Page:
GAPPLEG

SP modeler
Looks good to me, I follow that route everytime I drive out west, Got a pic of me standing on a corner in Winslow AZ.(the Eagles) At Holbrook of course is the Apache Railway(I stole their colors for my shortline railroad.) Will be out along that path again this NOV. Love the route, pretty desolate between towns, but thats what I like about the desert. I kinda had the same problems you are going to have , do we model the desolation or the towns, and how do we squeeze them in with out looking too cramped.
 

GrandpaCoyote

Wiley Old Dog
grande man said:
Coyote, I LIKE the drop down entry! :)

One question. Will you be able to see the trains in the staging yard without continuously going in and out of the operating area? It appears as though that won't be an issue, but I thought I'd ask to be sure.

Let me say again, I LOVE YOUR THEME! This holds the potential to be a really fantastic layout. You're modeling an awesome place and an awesome prototype. That's a winning combo in my book.

As for elevation changes, you could combine WS risers with a 2" foam base. Removing foam below the track level might help you pull off the illusion you're after.

In looking at your route, I was pleasantly reminded of the old Eagles lyrics:

I was standing on a corner in Winslow Arizona, such a fine sight to see. It's a girl my Lord, in a flatbed Ford slowing down to take a look at me... :cool:
Grande,

Thanks for the advice on the WS risers and foam base, I've added it to my "remember list"... Thank you also for the encouraging words, I'll keep the post and pics coming in as we go along. We should have the Bench work here from Mianne come middle of next week; I'll be sure to let the gang know how it goes.

and finally just for you, here is a pic from downtown Winslow. ;)



Peace.
 

GrandpaCoyote

Wiley Old Dog
SpaceMouse said:
CG,

The simplist way to wire your wye in DCC is a toggle switch. You isolate one of the legs of your wye--not the main-- by insulating the track at the turnouts. Use a toggle switch that powers the track with one polarity in one direction when flipped one way, and has the polarity the other direction when flipped the other way. If you align the switch with the direction of travel of your train it will simplify matters. When your train completely enters the wye, flip the switch and you are done. The DCC engine doesn't really care which direction the current is going, but if one set of wheels picks up current in one direction and the other set picks up current in the other, your block shuts down. The toggle switch alligns power of the leg track with the rest of the layout.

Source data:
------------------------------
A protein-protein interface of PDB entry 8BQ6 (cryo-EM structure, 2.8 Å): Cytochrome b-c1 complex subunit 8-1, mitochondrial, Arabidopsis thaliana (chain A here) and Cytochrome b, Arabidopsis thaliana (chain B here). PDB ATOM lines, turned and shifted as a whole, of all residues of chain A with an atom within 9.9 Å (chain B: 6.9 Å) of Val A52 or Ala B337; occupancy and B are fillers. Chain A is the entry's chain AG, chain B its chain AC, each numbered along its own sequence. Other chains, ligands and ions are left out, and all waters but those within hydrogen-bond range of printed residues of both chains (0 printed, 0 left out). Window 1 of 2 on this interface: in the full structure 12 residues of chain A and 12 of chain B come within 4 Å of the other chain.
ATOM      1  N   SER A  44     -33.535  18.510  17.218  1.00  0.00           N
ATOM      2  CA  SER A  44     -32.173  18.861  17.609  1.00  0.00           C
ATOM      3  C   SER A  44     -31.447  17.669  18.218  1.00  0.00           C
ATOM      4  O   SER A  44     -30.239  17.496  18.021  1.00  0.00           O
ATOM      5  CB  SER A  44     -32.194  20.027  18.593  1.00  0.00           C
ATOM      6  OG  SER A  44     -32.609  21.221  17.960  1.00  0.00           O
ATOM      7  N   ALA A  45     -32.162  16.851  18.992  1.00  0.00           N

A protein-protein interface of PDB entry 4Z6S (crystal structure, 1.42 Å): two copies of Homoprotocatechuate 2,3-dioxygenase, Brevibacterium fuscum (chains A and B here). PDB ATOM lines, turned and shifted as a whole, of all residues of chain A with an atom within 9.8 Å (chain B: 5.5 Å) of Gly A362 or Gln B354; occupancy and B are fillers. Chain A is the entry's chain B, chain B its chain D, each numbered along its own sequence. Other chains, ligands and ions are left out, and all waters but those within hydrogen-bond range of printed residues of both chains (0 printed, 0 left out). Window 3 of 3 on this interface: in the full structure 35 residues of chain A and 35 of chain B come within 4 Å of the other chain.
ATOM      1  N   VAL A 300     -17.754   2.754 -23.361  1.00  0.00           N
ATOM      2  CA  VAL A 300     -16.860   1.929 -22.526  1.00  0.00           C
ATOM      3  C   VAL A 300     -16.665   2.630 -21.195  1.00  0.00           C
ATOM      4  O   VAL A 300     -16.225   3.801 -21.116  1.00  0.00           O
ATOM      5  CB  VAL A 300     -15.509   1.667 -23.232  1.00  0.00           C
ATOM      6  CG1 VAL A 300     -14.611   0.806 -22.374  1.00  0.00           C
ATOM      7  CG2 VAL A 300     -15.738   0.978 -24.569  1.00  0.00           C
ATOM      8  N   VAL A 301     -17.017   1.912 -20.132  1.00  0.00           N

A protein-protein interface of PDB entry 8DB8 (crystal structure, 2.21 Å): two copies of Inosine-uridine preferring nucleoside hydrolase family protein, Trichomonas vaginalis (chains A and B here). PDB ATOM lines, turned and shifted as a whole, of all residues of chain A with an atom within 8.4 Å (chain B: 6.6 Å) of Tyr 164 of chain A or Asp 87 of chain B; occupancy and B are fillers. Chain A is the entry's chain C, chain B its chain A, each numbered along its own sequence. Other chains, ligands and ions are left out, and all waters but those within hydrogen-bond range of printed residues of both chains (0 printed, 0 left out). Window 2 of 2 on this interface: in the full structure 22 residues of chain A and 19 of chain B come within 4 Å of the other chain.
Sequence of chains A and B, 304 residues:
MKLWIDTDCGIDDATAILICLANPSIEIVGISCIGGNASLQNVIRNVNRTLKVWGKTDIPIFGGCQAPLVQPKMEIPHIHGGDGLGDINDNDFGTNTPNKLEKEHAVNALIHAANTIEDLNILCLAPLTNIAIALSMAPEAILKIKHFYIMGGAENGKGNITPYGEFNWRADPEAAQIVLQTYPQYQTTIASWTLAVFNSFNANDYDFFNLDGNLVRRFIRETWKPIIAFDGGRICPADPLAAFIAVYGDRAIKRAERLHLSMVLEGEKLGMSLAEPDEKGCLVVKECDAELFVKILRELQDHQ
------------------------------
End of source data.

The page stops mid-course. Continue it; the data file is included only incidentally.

All the DCC companies have a automated system to do the same thing. Digitrax, for example, uses the PM42.

As for the drop-down bridge, insulate the track about a foot on either side of the bridge. Run a separate power leg to the bridge that then connects with a plug to the sides. That way when the bridge is down and the plug is pulled, the engine will stall before it gets within a foot of the bridge.
Chip,

Thank you my friend, this was just what I needed to know. I've printed it out and added it to my work folder.

Thanks again great help as always.

Peace.
 

GrandpaCoyote

Wiley Old Dog
emt49 said:
Frist off i need to say i like you track plane verry much .

Here is something to think about about grades. i think they are a pain and a space hog . at a 2% grade to get 4" high its 16 feet long thats one way if you still need to go back down thats 32' of ws risers. you can only get one track on one set of risers so if your running a dubble main now your dubbling your with to.

but if you use risers you could get 1" foam board and mach them up to your grad so you climb up 1" then its flat to buld your town.and then use the next set of grade risers to 2" and then flatten it out agen put the next town and industres and keep going so on till you get to 4" kinda like steps.but i am not shure how that would work or look .

Emt49,

Thank you sir, I'll keep your advice in mind. The elevations for track and scenery will be one of the biggest challenges in this whole thing I think; that and trying to get the colors of the land to look right. :)

Thanks again for the advice.

Peace.
 

GrandpaCoyote

Wiley Old Dog
GAPPLEG said:
Looks good to me, I follow that route everytime I drive out west, Got a pic of me standing on a corner in Winslow AZ.(the Eagles) At Holbrook of course is the Apache Railway(I stole their colors for my shortline railroad.) Will be out along that path again this NOV. Love the route, pretty desolate between towns, but thats what I like about the desert. I kinda had the same problems you are going to have , do we model the desolation or the towns, and how do we squeeze them in with out looking too cramped.

Gappleg:

Thanks Sir. It's a great route, the OL and I plan on heading out there for our summer vacation next year, hope to get some great pics. I love the Apache Railway and have plans to add Holbrook in to the plan when/if we move someday and I get a bigger Train Room space. ;)

I posted a pic of the corner in Winslow above for Grande Man; would love to see yours. :D

I hear you on the problem of compression, I'm hoping that the fairly empty stretches I have to either end of the town will help capture a bit of that feel, guess we'll have to wait and see.

Thanks again for taking time to post back to my ramblings. :)

Peace.